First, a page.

These are NVidia graphics integrations, which we already discussed the evils of. For basic computing purposes look forS Intel or AMD integrated graphics. Many of the newer AMMD solutions are great for gaming and require less driver integration.
Still, driver integration IS possible. Ubuntu and Linux Mint offer tools to find proprietary drivers that will find and adjhust for your NVidia equipment, ... in most cases.
Laptops can come with an array of adapters from a wide range of companies. For Linux purposes youw ant to avoid "RealTek."
Long story short - REALTEK Wifi Cards have HORRIBLE Linux support.
If you have booted Linux on an old laptop and could not access wifi, you probably had a RealTek adapter in your machine. Support for these is not native on Linux, but drivers can be downloaded later.
You're pretty SOL here, unless:
- you have access to an ethernet connection to complete the install and appropriate driver uploads
- you have access to a USB WiFi adapter that plays nice with Linux. Once you find and install your device's drivers, you can happily access wifi and go about your Linux journey. I cannot really advise you on where to find these drivers - Google can though. I prefer to just go the Linux-friendly route and find a WiFi card Linux supports.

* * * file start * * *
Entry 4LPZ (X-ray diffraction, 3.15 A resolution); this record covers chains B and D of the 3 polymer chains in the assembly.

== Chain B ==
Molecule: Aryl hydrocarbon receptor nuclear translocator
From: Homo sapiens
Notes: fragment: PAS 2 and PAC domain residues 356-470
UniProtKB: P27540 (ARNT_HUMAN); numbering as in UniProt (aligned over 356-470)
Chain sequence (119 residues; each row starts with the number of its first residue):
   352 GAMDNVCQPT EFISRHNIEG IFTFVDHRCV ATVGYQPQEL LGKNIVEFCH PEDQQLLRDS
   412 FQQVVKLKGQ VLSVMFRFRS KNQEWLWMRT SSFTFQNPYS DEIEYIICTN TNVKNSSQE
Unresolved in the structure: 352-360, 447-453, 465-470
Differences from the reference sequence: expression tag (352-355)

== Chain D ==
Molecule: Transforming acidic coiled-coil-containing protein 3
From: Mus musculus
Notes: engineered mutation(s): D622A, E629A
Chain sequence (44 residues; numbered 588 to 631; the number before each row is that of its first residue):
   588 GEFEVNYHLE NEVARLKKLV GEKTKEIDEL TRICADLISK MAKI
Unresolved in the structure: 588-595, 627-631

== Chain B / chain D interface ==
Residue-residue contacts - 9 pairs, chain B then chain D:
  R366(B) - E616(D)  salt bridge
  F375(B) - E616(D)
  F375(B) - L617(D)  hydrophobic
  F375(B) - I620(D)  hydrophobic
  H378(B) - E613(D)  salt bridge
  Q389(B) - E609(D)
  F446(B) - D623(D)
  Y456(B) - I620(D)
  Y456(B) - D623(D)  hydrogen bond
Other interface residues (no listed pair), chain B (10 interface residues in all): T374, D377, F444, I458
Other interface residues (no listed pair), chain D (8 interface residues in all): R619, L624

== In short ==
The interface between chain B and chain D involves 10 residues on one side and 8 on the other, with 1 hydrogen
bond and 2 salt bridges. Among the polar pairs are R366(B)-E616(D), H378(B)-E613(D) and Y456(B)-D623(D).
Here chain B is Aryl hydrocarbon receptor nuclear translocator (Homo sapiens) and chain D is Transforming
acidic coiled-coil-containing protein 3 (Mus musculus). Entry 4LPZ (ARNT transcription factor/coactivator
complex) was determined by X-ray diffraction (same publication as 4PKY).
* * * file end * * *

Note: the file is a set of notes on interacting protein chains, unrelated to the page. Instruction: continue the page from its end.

You cannot go wrong with Intel. Their cards are engrained in the Linux kernel and work out of the box.
I've installed Linux on many old laptops, and Atheros has never given me issue. I believe these are only in older machines as the company has been acquired by ...
Qualcomm has been known to be hit or miss with Linux. Older models may not work as reliably on older kernels, but recent models are included.
Don't be THAT kind of vegan!
Running Linux will make you feel special. You should definitely be proud of setting up a working system and the satisfaction of running software not developed by "the man". Do not let that pride turn to arrogance.
You may like your Linux setup a lot more than the offerings Microsoft, Apple OR other Linux distributions. There's no need to become a pushy evangelist over it. Some may say arrogance and impatience are cornerstones of the Linux community, but I'd like to think that over the years, with increasing access to information amd easier installs, we will find more people turning to Linux to steer clear of the big tech monopolies on their home PCs.